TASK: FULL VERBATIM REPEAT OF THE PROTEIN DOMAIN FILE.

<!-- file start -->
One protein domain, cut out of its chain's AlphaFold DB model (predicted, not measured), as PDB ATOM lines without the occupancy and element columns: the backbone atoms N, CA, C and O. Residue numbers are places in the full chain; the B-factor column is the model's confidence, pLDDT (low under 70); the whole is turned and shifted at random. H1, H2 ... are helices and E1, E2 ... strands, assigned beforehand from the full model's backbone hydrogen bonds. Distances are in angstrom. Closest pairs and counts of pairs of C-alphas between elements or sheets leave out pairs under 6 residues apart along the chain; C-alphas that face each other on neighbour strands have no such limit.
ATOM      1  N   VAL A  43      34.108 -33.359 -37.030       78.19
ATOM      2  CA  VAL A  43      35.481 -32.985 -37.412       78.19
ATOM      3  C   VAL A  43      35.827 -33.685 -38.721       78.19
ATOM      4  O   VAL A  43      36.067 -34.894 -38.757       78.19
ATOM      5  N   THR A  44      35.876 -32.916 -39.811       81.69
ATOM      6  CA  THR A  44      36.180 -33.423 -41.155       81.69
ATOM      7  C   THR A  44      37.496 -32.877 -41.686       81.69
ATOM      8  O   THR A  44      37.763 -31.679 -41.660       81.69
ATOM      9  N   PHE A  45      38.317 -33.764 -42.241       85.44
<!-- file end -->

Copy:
One protein domain, cut out of its chain's AlphaFold DB model (predicted, not measured), as PDB ATOM lines without the occupancy and element columns: the backbone atoms N, CA, C and O. Residue numbers are places in the full chain; the B-factor column is the model's confidence, pLDDT (low under 70); the whole is turned and shifted at random. H1, H2 ... are helices and E1, E2 ... strands, assigned beforehand from the full model's backbone hydrogen bonds. Distances are in angstrom. Closest pairs and counts of pairs of C-alphas between elements or sheets leave out pairs under 6 residues apart along the chain; C-alphas that face each other on neighbour strands have no such limit.
ATOM      1  N   VAL A  43      34.108 -33.359 -37.030       78.19
ATOM      2  CA  VAL A  43      35.481 -32.985 -37.412       78.19
ATOM      3  C   VAL A  43      35.827 -33.685 -38.721       78.19
ATOM      4  O   VAL A  43      36.067 -34.894 -38.757       78.19
ATOM      5  N   THR A  44      35.876 -32.916 -39.811       81.69
ATOM      6  CA  THR A  44      36.180 -33.423 -41.155       81.69
ATOM      7  C   THR A  44      37.496 -32.877 -41.686       81.69
ATOM      8  O   THR A  44      37.763 -31.679 -41.660       81.69
ATOM      9  N   PHE A  45      38.317 -33.764 -42.241       85.44